Riding Tip: Jumping 101 with Chris Brown
I found some smaller jumps with safe landings and started to work my way up. The biggest jump I’ve hit was 247’ and the biggest gap I’ve cleared was 150’ over a moving train.
You have to protect your body. I wear EVS shin and knee guards, a Tekvest and my trusty 509 Carbon helmet.
Kneepads are crucial when jumping. At some point you will base your knees against the chassis, and I guarantee you’ll be glad you had them on.
The Tekvest really gives your ribs and internal organs some extra protection and should always be worn.
Choose a quality good-fitting helmet and make sure the strap is done up properly. I’ve seen guys lose their helmets on a hard landing or crash from not having the strap tight enough.
CHOOSING THE RIGHT JUMP
Start by finding a small jump with a smooth take-off and a steep landing. The face of the jump should be a smooth transition. If it is abrupt, it will collapse the suspension when you hit it and you might not fly straight.
The steeper the landing, the better. You don’t want to land flat as it can break your back (trust me). Start with a tabletap jump where you will be fine if you come up short, but try not to overshoot it either.
Always look at the landing to make sure it is clear of obstacles (and your buddies). Use a spotter if you can’t see the landing. Start small, have fun and work your way up.
As you are approaching the face of the jump you want your body to be neutral. That means equal weight on each foot and centered on the sled. Your knees and arms should be bent and ready to absorb anything. You should be looking ahead of your sled. The distance you look ahead depends on how fast you are going, but you should always be looking out ahead of your skis. Make sure you’re not sitting on the seat, as this will hurt when it comes to landing time.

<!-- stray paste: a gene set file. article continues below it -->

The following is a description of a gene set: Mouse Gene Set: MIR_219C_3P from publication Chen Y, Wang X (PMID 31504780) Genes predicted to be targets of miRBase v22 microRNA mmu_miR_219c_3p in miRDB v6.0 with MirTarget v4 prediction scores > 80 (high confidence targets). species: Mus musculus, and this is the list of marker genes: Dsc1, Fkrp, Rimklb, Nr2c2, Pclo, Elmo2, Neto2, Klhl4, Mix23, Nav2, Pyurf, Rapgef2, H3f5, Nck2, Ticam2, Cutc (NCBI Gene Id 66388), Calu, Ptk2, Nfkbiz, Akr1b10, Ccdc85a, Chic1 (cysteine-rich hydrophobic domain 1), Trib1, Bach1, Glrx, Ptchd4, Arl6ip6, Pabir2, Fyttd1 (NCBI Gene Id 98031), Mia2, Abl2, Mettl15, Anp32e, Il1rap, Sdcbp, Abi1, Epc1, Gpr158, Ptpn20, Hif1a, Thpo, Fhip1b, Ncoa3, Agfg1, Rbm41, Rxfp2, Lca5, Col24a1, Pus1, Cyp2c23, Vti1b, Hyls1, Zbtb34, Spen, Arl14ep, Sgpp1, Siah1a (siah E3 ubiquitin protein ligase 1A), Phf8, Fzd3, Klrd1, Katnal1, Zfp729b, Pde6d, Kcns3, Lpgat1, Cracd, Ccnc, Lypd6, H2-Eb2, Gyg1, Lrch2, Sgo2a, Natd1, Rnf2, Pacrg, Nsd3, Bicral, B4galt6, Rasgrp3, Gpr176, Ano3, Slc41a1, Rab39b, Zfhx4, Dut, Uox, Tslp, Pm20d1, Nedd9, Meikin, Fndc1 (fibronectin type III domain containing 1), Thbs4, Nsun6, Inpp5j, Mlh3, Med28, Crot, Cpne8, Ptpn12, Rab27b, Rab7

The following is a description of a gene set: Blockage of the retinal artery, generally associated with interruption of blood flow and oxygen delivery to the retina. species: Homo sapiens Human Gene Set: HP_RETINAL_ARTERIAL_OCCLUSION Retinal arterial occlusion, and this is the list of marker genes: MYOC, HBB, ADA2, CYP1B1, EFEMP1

If you’ve found a nice tabletop jump, then you can start by hitting it slow, and incrementally increase your speed as you feel comfortable flying further each time.
It’s all about timing. When my skis are leaving the face of the jump, I let off the throttle. This makes the sled fly parallel to the landing. If you let off the throttle before the skis hit the jump, your nose will drop quickly in the air. On the flipside, if you stay on the throttle too long, your nose will come up.
You want to be smooth on the take-off and let off the throttle in that precise moment when you start to leave the face.
IN THE AIR
If your nose drops because you let off the gas too soon, hit the throttle and it should come back up (depending on how severe your nose dive is!). If you stay on the throttle too long and you skis come up, tap the brake and lean forward a bit.
Once you master the art of flight, you may not ever have to use the brake or throttle in the air – you will just fly level.
Again, make sure you are always looking ahead. When I’m in the air, I am spotting my landing. You want your sled to fly at the same angle as the slope so that your skis and track touch down at the same time.
If it’s windy out, wait for another day. Wind can really throw you and your sled around in the air.
Spot your landing and right before you hit the ground hit your throttle a bit to get your track spinning – this will lessen the impact. Brace yourself and have a firm grip on the bars. Continue looking ahead, you might get whiplash if you are looking down when your skis hit the snow. Use your legs and arms to absorb some of the impact, but your shocks should take most of it.
Try not to land heavy on the track, it can be rough and you might get sent over the bars (scorpion!). At the same time, try not to land too heavy on the skis, as you may endo. Little adjustments to the brake or throttle can help adjust your sled’s attitude if necessary. If your landing is steep enough and you land equally on the skis and track you won’t really feel the impact at all.
Try to ride through the landing. The more you drive through the jump and landing by keeping your momentum going, the smoother it will be. Don’t forget to keep looking ahead!
Please try this with good judgment and at your own risk. The feeling of flying through the air can be super rewarding, but it can also go wrong quickly when mistakes are made. Progress at your own pace. Don’t ever feel pressured to hit a jump that you’re not comfortable with. Your gut instinct is always right!
For more with Chris Brown, visit Ride Whistler